By Lyonel Doherty
Firefighters like to tell stories, and one of their favourites locally is the one about Oliver paramedic Joy Peterson.
Nobody knew her name at the time, she was just referred to as this female paramedic in their rescue boat who stripped down to her skivvies and dove into Vaseux Lake after a car went into the water with one occupant inside.
The firefighters were quite impressed with her heroics and never stopped talking about it. Sadly, the lone motorist could not be saved that day.
Peterson, unit chief of the Oliver ambulance station, recalls the incident vividly. Because her safety came first, she proceeded very carefully.
“I was a member of a four-person team that had previously won the national lifeguard championships, so on that particular day, I was the best person to try to assist in the moment. Unfortunately my efforts were too late to make a difference, but I take comfort in knowing that I tried.”
Former Okanagan Falls firefighter Dale Stevenson remembers the incident well, saying Peterson definitely went beyond the call of duty.
“We were totally impressed (by her actions).”
Stevenson said firefighters couldn’t do much on the scene because they weren’t trained in underwater rescue. He noted the water was fairly deep and Peterson made numerous attempts to retrieve the woman, but to no avail due to a unique seatbelt.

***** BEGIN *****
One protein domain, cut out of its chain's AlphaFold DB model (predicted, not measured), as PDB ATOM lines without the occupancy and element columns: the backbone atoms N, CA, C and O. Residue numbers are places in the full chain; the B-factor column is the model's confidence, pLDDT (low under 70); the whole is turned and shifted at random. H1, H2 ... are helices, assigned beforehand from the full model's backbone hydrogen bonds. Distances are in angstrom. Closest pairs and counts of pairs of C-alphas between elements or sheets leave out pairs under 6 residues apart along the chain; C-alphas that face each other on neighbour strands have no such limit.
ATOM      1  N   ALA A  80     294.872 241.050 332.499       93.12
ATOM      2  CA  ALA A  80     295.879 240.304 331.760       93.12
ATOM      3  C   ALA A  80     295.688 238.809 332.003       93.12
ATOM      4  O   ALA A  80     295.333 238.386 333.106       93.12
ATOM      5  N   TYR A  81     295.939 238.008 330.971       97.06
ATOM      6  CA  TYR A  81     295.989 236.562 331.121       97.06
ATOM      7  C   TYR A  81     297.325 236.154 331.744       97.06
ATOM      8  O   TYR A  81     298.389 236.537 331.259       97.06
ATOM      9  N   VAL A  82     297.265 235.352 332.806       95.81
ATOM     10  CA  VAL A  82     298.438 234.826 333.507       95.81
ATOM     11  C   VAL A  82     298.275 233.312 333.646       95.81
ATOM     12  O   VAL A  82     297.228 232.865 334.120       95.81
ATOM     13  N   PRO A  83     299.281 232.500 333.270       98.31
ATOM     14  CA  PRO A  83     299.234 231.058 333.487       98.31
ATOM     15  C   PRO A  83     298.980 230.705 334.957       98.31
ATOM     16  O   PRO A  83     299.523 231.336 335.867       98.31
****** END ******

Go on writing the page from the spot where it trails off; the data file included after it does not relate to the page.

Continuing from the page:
“She was an inspiration to the rest of us,” Stevenson said.
Peterson is celebrating her semi-retirement from the BC Ambulance Service and reflects on her career in Oliver.
She noted that paramedics don’t generally like to discuss their worst calls, adding she has developed a safety mechanism that puts those incidents behind her.
“All I can do is attempt to make the situation better,” she says.
And she certainly has ever since her first call more than 21 years ago.
Someone called for a “staple in the finger,” which made her realize that paramedics sometimes find themselves in situations not deemed a serious emergency.
“Paramedics are problem solvers for people when their day is not going so well,” Peterson said. “We learn when to work fast and when it is more important to slow down and let the patient remain in control.”
In some cases, she has acted as a personal caregiver to patients. For example, she has fixed meals for them and has even arranged to have their animals cared for.
It comes with the territory, a territory she explored in high school.
She became enamored with the career after watching the television show “Emergency.”
As a youth, Peterson got bored easily but loved swimming and helping people. She was leaning towards a career in recreation but Critical Care Paramedic Ian McMillan influenced her to choose otherwise.
In addition to being a Primary Care Paramedic, she has a Bachelor of Commerce specializing in sports administration, and a diploma in adult education.
Peterson has been the unit chief in Oliver for nine years. She has also been a training officer and an emergency call-taker for ambulance dispatch.
She noted that working with the crew in Oliver has been terrific, and she has enjoyed forming strong links with the local RCMP, the fire department and hospital staff.